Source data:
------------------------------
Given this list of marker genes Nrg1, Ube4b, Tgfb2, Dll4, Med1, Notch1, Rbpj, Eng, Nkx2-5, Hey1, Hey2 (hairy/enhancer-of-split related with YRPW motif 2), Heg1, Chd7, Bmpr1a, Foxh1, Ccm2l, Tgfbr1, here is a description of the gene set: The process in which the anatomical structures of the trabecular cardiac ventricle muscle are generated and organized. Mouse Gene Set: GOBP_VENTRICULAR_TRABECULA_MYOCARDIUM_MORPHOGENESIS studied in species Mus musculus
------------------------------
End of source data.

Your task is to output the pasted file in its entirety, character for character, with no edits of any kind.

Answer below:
Given this list of marker genes Nrg1, Ube4b, Tgfb2, Dll4, Med1, Notch1, Rbpj, Eng, Nkx2-5, Hey1, Hey2 (hairy/enhancer-of-split related with YRPW motif 2), Heg1, Chd7, Bmpr1a, Foxh1, Ccm2l, Tgfbr1, here is a description of the gene set: The process in which the anatomical structures of the trabecular cardiac ventricle muscle are generated and organized. Mouse Gene Set: GOBP_VENTRICULAR_TRABECULA_MYOCARDIUM_MORPHOGENESIS studied in species Mus musculus